Organic (carboxylic) acids are produced as by-products from a range of sustainable processes, e.g. in the aqueous phase arising from CO2 conversion via Fischer-Tropsch synthesis; anaerobic digestate residues; BSF larvae used for organic waste decomposition etc. These provide a valuable resource which can be used as a feedstock for the production of valuable alcohol and aldehyde species.
In order to exploit the potential of such feedstocks, it is necessary to have a complete understanding of their composition; both in terms of the carboxylic acid distribution and any impurities present which may influence the catalytic process. Therefore, gas chromatography/mass spectrometry (GC/MS) will be employed to characterise a range of potential feedstocks.
Catalytic reaction studies will be conducted using both model feedstocks (e.g. single and multi-component mixtures of carboxylic acids) and ’real’ samples. Catalyst and process optimisation will be conducted considering support material, active metal, solvent, reaction temperature, pressure etc. With analyses utilising GC/MS and FTIR (including operando measuremenrs) among other techniques.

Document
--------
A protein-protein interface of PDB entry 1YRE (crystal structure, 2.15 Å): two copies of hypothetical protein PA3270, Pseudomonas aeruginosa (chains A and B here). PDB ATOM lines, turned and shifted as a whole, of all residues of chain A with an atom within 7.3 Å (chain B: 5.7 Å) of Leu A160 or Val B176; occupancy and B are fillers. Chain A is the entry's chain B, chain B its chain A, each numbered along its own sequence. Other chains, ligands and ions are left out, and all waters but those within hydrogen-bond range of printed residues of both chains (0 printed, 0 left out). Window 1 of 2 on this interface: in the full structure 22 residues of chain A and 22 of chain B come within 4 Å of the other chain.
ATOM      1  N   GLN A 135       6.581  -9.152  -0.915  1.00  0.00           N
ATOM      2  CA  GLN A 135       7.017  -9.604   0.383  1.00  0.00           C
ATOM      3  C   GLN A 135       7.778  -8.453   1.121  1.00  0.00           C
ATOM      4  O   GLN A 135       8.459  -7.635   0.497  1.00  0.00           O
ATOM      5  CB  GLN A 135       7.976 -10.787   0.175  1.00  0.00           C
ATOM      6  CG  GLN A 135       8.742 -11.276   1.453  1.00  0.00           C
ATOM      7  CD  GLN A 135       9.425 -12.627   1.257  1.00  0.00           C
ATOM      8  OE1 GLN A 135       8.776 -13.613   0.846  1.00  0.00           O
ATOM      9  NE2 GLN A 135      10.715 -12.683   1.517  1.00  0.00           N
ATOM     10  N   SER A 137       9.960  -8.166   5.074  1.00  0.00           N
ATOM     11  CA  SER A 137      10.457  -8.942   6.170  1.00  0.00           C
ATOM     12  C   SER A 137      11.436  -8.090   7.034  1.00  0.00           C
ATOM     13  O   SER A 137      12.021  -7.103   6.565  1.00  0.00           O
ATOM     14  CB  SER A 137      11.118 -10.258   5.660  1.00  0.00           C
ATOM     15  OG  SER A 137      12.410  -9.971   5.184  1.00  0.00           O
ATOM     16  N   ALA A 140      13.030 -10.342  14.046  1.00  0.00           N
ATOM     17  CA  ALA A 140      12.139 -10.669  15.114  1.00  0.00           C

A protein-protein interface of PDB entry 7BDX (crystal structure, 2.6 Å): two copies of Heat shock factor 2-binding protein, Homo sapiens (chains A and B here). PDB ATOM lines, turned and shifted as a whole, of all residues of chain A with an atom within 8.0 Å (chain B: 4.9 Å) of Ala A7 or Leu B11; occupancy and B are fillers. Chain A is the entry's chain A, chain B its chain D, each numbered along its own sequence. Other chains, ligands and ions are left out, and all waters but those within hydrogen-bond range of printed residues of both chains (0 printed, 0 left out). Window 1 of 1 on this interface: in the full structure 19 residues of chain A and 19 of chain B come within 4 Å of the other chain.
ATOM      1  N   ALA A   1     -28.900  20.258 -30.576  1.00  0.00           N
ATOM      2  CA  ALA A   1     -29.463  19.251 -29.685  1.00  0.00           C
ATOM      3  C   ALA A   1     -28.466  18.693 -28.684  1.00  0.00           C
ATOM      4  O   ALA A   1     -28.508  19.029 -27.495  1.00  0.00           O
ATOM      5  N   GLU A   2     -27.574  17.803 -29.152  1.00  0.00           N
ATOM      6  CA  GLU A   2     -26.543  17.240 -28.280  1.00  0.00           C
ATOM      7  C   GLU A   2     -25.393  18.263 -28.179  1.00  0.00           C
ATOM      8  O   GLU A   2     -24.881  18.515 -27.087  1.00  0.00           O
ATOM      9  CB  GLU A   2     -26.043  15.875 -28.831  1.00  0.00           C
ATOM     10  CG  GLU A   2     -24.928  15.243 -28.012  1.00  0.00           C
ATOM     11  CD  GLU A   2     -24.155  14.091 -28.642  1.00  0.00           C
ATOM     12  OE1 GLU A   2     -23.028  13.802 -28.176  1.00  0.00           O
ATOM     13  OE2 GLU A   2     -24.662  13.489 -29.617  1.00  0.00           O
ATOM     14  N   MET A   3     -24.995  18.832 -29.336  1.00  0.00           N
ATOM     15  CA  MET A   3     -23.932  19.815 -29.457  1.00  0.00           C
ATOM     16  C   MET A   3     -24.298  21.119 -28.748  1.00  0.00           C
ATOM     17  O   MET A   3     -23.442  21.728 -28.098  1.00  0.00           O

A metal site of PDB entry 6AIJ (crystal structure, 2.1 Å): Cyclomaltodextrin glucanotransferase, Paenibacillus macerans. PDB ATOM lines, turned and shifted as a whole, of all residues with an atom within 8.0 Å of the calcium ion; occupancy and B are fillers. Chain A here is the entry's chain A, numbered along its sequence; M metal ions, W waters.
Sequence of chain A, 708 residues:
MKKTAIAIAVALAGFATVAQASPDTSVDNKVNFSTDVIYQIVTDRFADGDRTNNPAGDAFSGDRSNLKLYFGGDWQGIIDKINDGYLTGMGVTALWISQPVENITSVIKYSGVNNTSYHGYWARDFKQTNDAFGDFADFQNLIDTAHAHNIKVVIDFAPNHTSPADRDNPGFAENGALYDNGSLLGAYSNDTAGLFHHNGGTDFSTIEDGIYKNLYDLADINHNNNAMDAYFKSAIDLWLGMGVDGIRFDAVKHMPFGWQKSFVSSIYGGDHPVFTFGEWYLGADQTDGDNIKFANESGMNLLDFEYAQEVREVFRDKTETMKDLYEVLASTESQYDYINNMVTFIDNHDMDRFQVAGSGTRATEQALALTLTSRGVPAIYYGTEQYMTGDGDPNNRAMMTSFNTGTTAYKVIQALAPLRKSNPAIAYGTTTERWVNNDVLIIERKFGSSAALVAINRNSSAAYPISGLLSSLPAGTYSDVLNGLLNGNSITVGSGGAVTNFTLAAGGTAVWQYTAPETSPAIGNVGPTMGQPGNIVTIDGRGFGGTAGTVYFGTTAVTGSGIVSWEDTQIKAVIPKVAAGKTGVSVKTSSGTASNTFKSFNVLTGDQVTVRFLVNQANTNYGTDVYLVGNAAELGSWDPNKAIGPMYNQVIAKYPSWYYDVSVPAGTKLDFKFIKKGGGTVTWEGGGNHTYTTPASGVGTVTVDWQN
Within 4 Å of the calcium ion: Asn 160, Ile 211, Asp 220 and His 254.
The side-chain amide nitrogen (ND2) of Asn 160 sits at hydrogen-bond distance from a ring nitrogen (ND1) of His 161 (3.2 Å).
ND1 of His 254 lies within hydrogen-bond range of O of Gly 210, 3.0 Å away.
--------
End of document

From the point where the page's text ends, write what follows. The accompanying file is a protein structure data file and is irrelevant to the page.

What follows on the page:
Hydrothermal processing presents one potentially advantageous method of conversion of organic acids, and this will form a key part of the project. This technology allows for aqueous feedstocks to be employed without an initial separation stage, while the water can play a role as a hydrogen source and a catalyst in addition to acting as solvent. We are currently developing a large (1 l) scale Fischer-Tropsch reactor which will produce an oxygenate containing aqueous phase which will be used as feedstock for this process.
Students will fully engage in the Faculty Doctoral Development Programme. In addition, subject-specific training in industrial-standard analytic techniques will be provided.
Graduates in this field are highly employable. Catalysis underpins the UK and global manufacturing sectors with over 90% of products employing a catalyst at some stage in their manufacture. Opportunities therefore exist to progress into companies at all levels, from large multi-nationals to SMEs; or into academia.
The student will be an integrated part of large research group benefitting from many shared resources.
This project is suitable for a graduate in chemical engineering, chemistry or a closely related subject holding a 2.1 (or equivalent) degree. Applicants should meet the universities requirements for English language proficiency.